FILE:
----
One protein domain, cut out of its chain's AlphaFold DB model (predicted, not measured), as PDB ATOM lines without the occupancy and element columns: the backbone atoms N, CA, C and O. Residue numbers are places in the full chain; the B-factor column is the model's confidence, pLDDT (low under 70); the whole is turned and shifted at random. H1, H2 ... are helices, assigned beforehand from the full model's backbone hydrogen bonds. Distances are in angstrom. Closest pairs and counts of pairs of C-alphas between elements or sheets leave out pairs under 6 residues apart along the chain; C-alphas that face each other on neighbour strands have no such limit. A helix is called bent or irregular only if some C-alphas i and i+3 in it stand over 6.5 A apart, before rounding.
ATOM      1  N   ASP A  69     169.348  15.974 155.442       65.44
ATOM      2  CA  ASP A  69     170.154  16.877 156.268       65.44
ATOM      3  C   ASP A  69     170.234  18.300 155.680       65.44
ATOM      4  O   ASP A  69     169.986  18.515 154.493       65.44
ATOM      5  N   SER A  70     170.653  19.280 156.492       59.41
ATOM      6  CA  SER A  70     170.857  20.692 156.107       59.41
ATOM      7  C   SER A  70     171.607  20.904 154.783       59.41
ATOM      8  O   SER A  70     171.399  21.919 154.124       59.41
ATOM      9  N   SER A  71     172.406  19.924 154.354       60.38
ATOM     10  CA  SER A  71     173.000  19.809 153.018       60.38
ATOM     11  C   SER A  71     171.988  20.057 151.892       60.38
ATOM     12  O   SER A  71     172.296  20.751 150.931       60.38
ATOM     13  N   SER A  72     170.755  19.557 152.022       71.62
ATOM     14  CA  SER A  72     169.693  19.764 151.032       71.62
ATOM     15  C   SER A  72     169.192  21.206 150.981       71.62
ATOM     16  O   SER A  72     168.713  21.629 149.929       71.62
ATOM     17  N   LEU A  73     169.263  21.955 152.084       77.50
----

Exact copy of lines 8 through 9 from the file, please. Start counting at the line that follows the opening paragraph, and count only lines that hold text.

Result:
ATOM      8  O   SER A  70     171.399  21.919 154.124       59.41
ATOM      9  N   SER A  71     172.406  19.924 154.354       60.38